Review: D-SISYPHE (Décisif)

by Lynn on February 8, 2015

in The Passionate Playgoer

At the Theatre Centre, Toronto, Ont.

Part of the PROGRESS International Festival of Performance and Ideas.

From Tunisia.

Created and performed by Meher Awachri
Directed by Meher Awachri and Imed May
Curated by Volcano Theatre

This was a moving, compelling, glorious production. From Tunisia. How rare is that for us to see?

There are two reference points involved with the production. First the Greek myth of Sisyphus. He was the King who was arrogant and deceitful and the gods got their revenge by forcing him to push a rock to the top of a hill, letting it roll down and then pushing the rock back up the hill again. For eternity. And then there is the play on words of the title and the French word Décisif (decisive).

Khmais is a construction worker who has isolated himself to such an extent that he is totally alone. His temper and violent nature have estranged him from his wife and son. He has no friends. He quotes the teachings of his uncle, perhaps an imam, and tries to find solace in religion but he seems to give prayer lip service.

He can’t go home so he spends the night in the construction site where he works. His only ‘companion’ is a brown plank of rough wood about 10 feet tall. Sometimes he carries the plank on his back, lengthwise, like a Christ-figure. Sometimes he carries it laying over his outstretched arms, as if it’s a loved one. Often he stands it on its narrow end, trying to balance it only to have to catch it as it falls. Then righting it and then catching it again when it falls.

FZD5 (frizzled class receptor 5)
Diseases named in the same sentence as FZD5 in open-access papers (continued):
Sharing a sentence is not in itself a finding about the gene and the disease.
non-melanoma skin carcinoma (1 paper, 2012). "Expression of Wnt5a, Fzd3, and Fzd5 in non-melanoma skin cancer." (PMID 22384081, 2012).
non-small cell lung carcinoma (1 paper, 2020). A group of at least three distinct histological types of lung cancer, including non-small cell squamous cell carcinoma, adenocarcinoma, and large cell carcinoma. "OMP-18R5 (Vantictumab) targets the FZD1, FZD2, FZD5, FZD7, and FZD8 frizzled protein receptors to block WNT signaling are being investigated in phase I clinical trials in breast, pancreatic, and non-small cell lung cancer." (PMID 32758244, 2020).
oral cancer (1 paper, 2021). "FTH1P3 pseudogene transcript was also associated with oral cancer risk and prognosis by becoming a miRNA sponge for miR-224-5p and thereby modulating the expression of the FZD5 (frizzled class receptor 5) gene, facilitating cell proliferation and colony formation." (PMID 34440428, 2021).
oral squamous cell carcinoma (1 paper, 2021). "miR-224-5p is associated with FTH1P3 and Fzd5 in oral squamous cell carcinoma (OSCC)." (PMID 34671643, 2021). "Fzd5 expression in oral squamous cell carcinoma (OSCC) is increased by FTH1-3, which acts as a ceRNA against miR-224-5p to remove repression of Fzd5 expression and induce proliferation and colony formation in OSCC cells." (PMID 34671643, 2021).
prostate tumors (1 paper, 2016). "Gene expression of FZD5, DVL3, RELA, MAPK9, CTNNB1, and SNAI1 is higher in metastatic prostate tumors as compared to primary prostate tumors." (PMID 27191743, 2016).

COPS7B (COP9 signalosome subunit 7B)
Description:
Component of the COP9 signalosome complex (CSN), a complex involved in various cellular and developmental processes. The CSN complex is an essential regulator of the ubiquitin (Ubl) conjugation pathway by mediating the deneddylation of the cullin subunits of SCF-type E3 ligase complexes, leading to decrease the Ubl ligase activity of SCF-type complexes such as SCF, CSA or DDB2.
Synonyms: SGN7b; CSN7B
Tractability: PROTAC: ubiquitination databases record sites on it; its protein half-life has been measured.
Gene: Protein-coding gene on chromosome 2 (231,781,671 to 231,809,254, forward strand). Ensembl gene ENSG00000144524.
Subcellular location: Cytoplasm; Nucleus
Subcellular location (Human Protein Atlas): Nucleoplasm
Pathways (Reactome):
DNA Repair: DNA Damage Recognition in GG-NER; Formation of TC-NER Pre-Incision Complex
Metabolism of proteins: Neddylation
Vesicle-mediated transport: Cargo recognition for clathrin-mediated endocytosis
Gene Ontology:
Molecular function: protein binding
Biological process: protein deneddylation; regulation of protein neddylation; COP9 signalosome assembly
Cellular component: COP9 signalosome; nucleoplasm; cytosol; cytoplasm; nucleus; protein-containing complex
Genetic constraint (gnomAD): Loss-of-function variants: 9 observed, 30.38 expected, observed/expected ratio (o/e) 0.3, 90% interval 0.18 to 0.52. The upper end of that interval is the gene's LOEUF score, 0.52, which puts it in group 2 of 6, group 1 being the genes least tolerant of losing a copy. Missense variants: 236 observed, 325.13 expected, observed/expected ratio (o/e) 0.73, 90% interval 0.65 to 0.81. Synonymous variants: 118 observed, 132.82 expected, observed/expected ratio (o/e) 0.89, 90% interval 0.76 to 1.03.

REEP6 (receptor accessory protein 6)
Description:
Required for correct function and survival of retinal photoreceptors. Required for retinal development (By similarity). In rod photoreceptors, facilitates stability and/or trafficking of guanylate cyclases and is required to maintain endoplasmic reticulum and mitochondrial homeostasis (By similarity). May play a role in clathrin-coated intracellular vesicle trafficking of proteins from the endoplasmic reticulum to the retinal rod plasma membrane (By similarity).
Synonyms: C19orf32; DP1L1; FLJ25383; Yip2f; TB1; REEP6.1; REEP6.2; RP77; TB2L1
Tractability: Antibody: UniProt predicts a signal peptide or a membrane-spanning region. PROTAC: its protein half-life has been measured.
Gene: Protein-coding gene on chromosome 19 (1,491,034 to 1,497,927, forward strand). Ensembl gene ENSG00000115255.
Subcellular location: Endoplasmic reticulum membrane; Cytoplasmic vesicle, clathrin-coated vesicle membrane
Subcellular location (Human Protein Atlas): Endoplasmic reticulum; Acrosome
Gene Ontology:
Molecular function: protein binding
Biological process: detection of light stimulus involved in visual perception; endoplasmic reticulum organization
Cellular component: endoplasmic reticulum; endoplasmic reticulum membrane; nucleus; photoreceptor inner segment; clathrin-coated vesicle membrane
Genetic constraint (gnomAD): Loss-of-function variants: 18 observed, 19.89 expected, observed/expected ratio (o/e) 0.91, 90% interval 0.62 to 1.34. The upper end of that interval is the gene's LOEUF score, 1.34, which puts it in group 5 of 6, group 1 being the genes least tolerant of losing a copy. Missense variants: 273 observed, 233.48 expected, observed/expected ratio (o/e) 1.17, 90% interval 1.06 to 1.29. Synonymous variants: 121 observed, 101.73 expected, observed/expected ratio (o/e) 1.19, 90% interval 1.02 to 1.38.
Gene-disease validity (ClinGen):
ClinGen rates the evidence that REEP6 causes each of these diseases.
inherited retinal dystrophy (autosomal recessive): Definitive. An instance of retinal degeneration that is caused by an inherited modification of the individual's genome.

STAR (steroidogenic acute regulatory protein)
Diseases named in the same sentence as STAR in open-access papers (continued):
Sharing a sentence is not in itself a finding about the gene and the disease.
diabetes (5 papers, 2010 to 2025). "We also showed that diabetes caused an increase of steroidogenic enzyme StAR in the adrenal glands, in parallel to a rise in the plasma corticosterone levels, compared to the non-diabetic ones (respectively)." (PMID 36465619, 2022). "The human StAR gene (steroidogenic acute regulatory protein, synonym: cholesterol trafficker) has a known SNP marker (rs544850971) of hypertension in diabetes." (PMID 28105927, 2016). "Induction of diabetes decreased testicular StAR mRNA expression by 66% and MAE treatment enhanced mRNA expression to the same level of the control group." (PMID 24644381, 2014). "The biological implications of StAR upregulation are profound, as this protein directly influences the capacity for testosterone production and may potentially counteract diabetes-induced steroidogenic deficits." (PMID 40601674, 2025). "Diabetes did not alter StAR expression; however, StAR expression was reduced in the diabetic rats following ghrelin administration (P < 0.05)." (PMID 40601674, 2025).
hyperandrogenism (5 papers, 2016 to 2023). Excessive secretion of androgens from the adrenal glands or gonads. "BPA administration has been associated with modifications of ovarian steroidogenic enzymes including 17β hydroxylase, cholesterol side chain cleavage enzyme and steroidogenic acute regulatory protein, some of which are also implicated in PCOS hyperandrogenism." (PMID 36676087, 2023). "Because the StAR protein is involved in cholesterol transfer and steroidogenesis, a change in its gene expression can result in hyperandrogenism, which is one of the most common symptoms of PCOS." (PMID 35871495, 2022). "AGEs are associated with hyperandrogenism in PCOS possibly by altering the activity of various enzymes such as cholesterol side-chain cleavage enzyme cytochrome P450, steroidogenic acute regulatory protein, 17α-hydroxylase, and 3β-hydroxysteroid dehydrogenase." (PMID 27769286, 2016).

The production begins when Meher Awachri, in the character of Khmais, steps out the whole square perimeter of the playing space. He takes wide, careful steps, as if negotiating a space loaded with landmines and one false step would be fatal. Khmais tells his story to himself? Us? Some higher being? Khmais speaks in precise, expressive Arabic with English surtitles projected on the back wall.

He covers the space like a prowling cat; a graceful dancer, a wandering soul looking for peace. He contemplates suicide but he knows that’s a sin. Does he do it? The program suggests that Khmais “chooses hell to be his fate.” The performance ends with Khmais with his arms stretched behind him, holding the plank, length-wise as he twirls and twirls in an endless dance until the lights fade to black.

At the curtain call Meher Awachri bowed deeply and then in an elegant move indicated we should also give applause to his equal partner in the performance, the plank that was now length-wise on the floor, resting on its narrow edge.

Meher Awachri is a gifted dancer, actor, performance artist and storyteller. In a short hour he told the story of a construction worker, alone, frustrated, in a place of futility and lost, both emotionally and spiritually, and he did it with economy, a change of a shirt or two, simple lighting, and a plank that spoke volumes. Wonderful.

Played only Feb. 6 and 7, 2015. (a pity)

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